Thanks for sharing, Girl Scouts!

Early on in the history of this blog I wrote a post about how the Girl Scouts devoured a cemetery that I REALLY wanted to go to.  I had a sneaking suspicion that within this cemetery lay quite a few of Andrew’s old family, including great great great great grandparents.  I finally got the guts to confront this nasty Girl Scout camp, “Camp Dellwood” (I am using finger quotes…as I am typing this…as difficult as that sounds).  I had the help of my trusty cemetery-stomper friend, Jumwaltie (the spelling has been altered protect the innocent).  Jumwaltie has been a trusty friend in cemetery-stomping for years, and as far as I am concerned…things better stay that way.  We call it “cemetery-stomping” but we don’t actually stomp on them.  It just a crass/shortened way to describe driving around and visiting graveyards.  We don’t jump on headstones or anything weird like that.  Anyway…I digress.

Jumwaltie joined me on our trip.  She played navigator to my driver.  Thank heavens she did, because even as I was driving my car sickness was making we woozy.  Uncool.  Road trips are my favorite thing in the world and this situation seems to be getting worse.  Navigating (reading anything) makes it all ten times worse.  Anyway, Jumwaltie got us to Camp Dellwood.  We drove in the front entrance and the “park ranger” was washing his car in his driveway.  I met him and said that I heard there was a cemetery back in the camp that I was eager to visit.  He seemed nice enough, possibly annoyed, but definitely nice.  The gatekeeper allowed us through.

Old Union Cemetery on the west wide of Indianapolis, Raceway Road, located inside Camp Dellwood.

About 500 yards into the camp the cemetery was on the left.  It seemed pretty well maintained, especially considering the age of many of the headstones.  What I found out was pretty awesome.  Andrew’s great great great great grandfather was buried there.  His name was John Hornaday.  His family relocated from Chatham County, North Carolina and ended up in western Marion County and Eastern Hendricks County.  In fact, Hornaday Road runs just north and south just 2 miles west of the Old Union Cemetery.  This is the cool part..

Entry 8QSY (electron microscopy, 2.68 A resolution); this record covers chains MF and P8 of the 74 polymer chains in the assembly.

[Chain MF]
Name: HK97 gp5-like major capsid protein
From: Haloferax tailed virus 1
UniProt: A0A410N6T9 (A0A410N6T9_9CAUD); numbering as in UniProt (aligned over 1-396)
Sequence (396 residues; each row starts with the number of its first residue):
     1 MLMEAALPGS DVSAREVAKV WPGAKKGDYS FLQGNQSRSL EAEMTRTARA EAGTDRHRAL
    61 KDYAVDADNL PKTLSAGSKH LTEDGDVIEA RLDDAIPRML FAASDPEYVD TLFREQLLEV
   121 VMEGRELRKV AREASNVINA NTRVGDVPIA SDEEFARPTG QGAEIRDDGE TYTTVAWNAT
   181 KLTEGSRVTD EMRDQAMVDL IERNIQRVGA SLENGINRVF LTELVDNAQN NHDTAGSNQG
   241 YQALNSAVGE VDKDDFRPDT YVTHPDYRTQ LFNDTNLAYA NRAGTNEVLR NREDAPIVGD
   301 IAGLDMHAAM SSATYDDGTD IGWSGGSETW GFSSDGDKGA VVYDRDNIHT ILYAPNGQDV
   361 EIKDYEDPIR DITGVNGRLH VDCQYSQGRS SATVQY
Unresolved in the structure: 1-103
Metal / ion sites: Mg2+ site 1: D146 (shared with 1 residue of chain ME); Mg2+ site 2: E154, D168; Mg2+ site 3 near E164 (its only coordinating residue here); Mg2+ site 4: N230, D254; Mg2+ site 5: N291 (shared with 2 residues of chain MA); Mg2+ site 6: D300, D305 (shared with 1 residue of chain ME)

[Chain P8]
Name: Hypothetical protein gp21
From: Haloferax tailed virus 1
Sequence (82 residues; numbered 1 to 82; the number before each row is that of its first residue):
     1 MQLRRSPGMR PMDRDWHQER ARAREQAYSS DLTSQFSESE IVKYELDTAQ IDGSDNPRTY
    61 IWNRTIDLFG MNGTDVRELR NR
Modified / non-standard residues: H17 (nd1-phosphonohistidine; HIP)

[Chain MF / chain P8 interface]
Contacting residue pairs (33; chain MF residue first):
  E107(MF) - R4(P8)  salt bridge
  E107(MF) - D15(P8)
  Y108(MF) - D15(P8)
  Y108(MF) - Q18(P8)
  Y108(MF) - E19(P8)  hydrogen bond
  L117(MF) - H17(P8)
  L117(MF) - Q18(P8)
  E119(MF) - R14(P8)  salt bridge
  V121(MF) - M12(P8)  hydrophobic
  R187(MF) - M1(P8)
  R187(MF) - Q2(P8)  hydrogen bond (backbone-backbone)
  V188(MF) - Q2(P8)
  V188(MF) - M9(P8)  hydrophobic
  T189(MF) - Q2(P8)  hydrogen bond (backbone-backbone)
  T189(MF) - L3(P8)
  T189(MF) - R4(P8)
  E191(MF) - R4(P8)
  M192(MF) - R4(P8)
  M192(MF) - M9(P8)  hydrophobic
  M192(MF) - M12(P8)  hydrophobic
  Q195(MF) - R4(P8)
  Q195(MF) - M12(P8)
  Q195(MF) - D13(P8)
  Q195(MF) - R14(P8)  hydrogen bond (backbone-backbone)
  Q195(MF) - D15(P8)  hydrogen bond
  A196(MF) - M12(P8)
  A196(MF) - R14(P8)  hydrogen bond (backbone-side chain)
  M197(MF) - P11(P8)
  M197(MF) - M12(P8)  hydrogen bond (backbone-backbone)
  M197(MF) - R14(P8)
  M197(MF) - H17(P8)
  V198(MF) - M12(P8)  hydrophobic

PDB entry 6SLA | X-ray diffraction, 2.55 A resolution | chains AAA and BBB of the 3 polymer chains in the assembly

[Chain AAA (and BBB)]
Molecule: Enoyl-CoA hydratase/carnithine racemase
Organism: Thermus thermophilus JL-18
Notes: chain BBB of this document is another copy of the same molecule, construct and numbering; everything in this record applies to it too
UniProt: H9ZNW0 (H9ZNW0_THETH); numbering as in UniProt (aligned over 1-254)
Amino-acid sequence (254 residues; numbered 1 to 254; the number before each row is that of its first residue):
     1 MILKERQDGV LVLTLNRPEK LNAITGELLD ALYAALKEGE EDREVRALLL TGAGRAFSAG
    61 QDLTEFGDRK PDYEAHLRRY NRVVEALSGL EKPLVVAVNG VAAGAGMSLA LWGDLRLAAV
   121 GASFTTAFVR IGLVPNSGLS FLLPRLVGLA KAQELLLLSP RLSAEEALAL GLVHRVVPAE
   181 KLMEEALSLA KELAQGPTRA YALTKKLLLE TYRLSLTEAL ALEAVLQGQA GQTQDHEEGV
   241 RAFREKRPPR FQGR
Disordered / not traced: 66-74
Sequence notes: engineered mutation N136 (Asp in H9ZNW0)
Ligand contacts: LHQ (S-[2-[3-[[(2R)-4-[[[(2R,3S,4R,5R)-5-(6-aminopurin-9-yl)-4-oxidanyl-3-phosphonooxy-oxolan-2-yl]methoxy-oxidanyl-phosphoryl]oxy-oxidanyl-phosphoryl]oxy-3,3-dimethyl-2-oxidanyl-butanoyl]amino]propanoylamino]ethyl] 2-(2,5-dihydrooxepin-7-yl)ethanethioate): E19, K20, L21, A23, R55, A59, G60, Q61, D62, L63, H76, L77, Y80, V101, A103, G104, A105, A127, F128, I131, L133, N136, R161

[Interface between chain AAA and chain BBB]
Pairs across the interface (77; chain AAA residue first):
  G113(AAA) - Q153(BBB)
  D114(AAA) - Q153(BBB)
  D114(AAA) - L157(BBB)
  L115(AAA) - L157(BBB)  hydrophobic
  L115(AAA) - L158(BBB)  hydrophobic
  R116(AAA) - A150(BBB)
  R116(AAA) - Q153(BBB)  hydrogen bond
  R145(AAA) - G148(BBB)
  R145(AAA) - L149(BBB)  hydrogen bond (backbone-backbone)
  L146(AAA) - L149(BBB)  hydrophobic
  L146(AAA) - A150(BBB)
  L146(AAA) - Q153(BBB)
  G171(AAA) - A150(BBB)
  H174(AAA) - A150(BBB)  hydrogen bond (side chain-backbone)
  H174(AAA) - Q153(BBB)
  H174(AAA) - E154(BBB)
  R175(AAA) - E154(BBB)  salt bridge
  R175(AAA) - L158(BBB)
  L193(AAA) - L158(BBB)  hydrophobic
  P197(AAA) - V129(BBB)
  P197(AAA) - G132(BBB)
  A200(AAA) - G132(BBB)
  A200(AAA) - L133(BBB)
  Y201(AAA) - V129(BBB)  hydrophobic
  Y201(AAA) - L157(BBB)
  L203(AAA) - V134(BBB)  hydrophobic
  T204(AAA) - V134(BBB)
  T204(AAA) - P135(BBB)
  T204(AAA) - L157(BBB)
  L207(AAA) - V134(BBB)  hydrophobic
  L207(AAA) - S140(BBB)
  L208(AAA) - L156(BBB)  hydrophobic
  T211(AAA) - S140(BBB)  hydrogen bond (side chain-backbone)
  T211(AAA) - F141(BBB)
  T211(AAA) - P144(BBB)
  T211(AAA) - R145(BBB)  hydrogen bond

Andrew’s grandmother, Dorothy Boyce Nelson, was John’s great great grand-daughter.  She was also a girl scout troop leader.  According to her she used to spend many a nights camping at Dellwood with her troops.  I haven’t talked to her about it, but chances are she had no idea she was camping directly next to where her great great grandparents had been for 100 years already.

Headstone of John Hornaday at Old Union Cemetery

Just goes to show that the girl scouts are good for way more than just Samoas (although they are kind of the best).  Thanks, girl scouts, for sharing in my family history.

It was a good start to an all day trip.  More to come.  Learn how Jumwaltie is convinced that my Andrew and her man-friend are somehow related.


2 thoughts on “Thanks for sharing, Girl Scouts!

  1. Since mom and my sister were in the girl scouts, I was forced to go to Dellwood on several overnights! A single 7 year old boy with lots of teenage girls! Girls!! Yucky!!!!

  2. Oh I was so hoping this was “West Union” Cemetery. My gr gr gr grandfather was buried there and the people that have visited that cemetery say the graves have all disappeared! Only a marker is left! Please let me know if you find this missing cemetery!
    West Union Cemetery, AKA Meyer or Wesleyan Methodist
    View Cemetery Records | Return to Listings
    (Marion County; Wayne Township)
    2900 N. Tibbs Ave.
    Indianapolis, IN 46222
    (317) 926-4414

    All that remains of this cemetery is a memorial stone that is maintained in good condition by the church on the same site. Also known as Old Baptist and Olive Branch, the Landwerlyn-Myers Cemetery remains were moved here in 1955. This site is #154 on the 1930’s WPA list.

    Directions From Downtown:
    Go north on Meridian Street to 30th Street. Turn left [west] on 30th Street and proceed to Tibbs Avenue. The memorial stone and site are on the southwest corner of 30th Street and Tibbs Avenue.

    Any help would be so appreciated! Thank you!

Leave a Reply

Your email address will not be published. Required fields are marked *